Lane County, a Hotbed for Oregon’s Most Militarized Police
Monday, October 13, 2014
From bomb-disposing robots to grenade launchers, police departments across Oregon have received 5,286 military items totaling more than $11 million; that has critics concerned that the gap between those doing the policing and those who are policed is getting wider and wider.
Lane County police agencies received 58 percent more surplus military equipment than other police departments in Oregon from the now-famous U.S. military surplus program known as 1033.
SEE SLIDESHOW BELOW: Lane County Sheriff's Office Military Gear
Communities have been on edge about the militarization of police since the racial and social unrest that erupted in Ferguson, a St. Louis, Mo., suburb of 21,203 residents last August. Since then images of police in military garb armed with heavy weapons and facing down unarmed civilians have stirred many in the nation to re-examine how civilian law-enforcement agencies are trained and equipped.
“I’m definitely not for the militarization of the police force,” said Eric Richardson, president of the Lane County chapter of the NAACP. "I’m more for community policing. When you have that type of thing it definitely works against the community/police relationship.”
Since 2009, police agencies in 29 Oregon counties have received military surplus equipment. In Lane County, the number of items collected by police agencies totaled 1,454 and more than $3 million. Coming in second was Polk County, with 1,289 items totaling about $1.3 million.
Polk County also contains the town that purchased the most military gear in the state, the small town of Independence.
City police departments in Oregon have received 1,392 military items ranging from helmets to binoculars to bulletproof vests to exercise equipment, totaling $382,685.
Police say the equipment is needed.
"Eugene police officers are sent to respond to armed subjects and must be provided with the equipment necessary to go home safely to their families," according to a statement from Eugene police. "We have a responsibility to provide the safest environment for our officers and the public."
The Defense Logistics Agency program gives leftover military gear to police departments who, in turn, pay for shipping. In Eugene, police received a $300,000 Humvee for just $5,000. The low cost or free items worry critics of the program.
“Our concern is that because the federal government is making this kind of equipment available at no cost or very low cost to police agencies that they are using the equipment inappropriately,” said David Fidanque, executive director of the American Civil Liberties Union of Oregon. "It’s just one of many factors that’s kind of separating the police from the people they are trying to protect, rather than bringing them closer to the community.”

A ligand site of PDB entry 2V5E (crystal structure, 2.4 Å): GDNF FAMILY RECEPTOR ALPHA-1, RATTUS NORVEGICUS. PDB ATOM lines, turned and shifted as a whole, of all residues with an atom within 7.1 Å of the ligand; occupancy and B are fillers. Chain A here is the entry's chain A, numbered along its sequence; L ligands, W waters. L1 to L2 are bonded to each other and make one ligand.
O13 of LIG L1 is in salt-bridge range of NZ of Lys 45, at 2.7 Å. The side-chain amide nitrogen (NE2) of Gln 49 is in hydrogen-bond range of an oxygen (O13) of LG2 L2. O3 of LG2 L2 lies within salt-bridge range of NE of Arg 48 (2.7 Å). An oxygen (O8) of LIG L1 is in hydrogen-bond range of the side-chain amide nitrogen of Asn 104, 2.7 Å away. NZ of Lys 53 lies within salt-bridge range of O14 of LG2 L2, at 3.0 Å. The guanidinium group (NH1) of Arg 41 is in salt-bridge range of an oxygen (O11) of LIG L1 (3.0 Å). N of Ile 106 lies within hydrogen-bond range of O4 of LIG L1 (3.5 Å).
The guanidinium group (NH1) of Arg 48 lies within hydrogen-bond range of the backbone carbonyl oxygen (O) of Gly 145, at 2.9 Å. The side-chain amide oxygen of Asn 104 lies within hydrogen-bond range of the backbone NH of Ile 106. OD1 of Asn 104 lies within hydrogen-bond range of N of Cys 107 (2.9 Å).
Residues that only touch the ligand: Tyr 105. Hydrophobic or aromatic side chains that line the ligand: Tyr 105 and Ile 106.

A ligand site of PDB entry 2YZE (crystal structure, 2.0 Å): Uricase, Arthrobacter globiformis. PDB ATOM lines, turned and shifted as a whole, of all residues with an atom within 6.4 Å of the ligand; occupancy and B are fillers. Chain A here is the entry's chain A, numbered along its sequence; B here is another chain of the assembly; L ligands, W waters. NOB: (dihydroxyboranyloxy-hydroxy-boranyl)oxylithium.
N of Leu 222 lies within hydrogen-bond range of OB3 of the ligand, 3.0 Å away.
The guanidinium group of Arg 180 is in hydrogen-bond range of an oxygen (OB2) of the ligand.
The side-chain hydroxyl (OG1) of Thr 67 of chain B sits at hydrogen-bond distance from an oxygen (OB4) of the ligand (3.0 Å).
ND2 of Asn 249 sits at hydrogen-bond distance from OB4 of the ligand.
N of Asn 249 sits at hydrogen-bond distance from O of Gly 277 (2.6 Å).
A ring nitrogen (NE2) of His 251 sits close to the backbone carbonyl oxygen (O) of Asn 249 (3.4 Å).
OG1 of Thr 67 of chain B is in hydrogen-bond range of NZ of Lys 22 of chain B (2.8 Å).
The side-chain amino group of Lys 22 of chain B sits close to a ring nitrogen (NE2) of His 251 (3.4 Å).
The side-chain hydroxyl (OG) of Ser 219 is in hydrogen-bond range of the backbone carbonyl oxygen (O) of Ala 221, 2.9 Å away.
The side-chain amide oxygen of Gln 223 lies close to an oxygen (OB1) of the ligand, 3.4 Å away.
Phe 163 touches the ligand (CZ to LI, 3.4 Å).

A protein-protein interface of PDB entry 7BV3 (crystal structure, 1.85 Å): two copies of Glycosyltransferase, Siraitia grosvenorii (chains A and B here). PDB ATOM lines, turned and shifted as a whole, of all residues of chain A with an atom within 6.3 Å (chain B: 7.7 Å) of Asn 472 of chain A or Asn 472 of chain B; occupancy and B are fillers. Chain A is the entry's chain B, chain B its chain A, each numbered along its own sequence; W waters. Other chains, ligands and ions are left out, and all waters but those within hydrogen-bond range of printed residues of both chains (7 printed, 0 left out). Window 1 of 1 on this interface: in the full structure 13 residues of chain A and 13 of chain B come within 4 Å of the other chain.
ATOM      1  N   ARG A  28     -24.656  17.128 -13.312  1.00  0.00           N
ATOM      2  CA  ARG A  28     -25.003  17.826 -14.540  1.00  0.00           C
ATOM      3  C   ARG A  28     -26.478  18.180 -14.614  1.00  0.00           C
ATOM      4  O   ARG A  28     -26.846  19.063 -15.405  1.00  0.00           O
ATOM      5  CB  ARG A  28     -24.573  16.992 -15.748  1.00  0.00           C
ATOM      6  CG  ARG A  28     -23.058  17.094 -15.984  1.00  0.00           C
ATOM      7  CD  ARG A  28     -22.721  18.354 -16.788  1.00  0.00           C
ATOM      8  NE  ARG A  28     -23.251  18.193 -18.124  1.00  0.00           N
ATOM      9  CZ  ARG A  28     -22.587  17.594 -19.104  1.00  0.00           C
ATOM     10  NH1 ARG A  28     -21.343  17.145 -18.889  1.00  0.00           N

“If we hadn’t gotten that (Humvee) through the surplus program, we would have had to purchase that at the taxpayers' expense,” said Melinda McLaughlin, Eugene Police public information director .
The free equipment, however, can temp agencies into obtaining unnecessary gear, critics warn.
“There’s a tendency to use the equipment in situations where it’s not really needed and can, in fact, be counterproductive, as we saw in Ferguson,” Fidanque said. “I don’t think there’s any question that a lot of agencies, particularly rural agencies, would not have this equipment except for this program.
"Many of them rarely, if ever, use it.”
The Law Enforcement Support Office reviews requests for gear for the Defense Department to see if the items are needed. Those requests are sent in by a state coordinator, who receives requests from police agencies, Defense Logistics Agency spokeswoman Latonya Johnson said.
President Barack Obama ordered a review of the program after the furor over Ferguson.
Senators held a hearing last month on the issue and slammed Pentagon officials over the military surplus program. Officials from both parties blamed the federal government for militarizing police.
To date, the total value of equipment provided to law-enforcement agencies nationally through the Law Enforcement Support Office program is $5.1 billion.
With the National Guard on hand in states to respond to emergency situations, Richardson questioned the need for police to have this type of gear on hand.
“There’s no need for the police department to militarize in that sense as well,” he said.
Related Slideshow: Military Gear Obtained by the Lane County Sheriff’s Office
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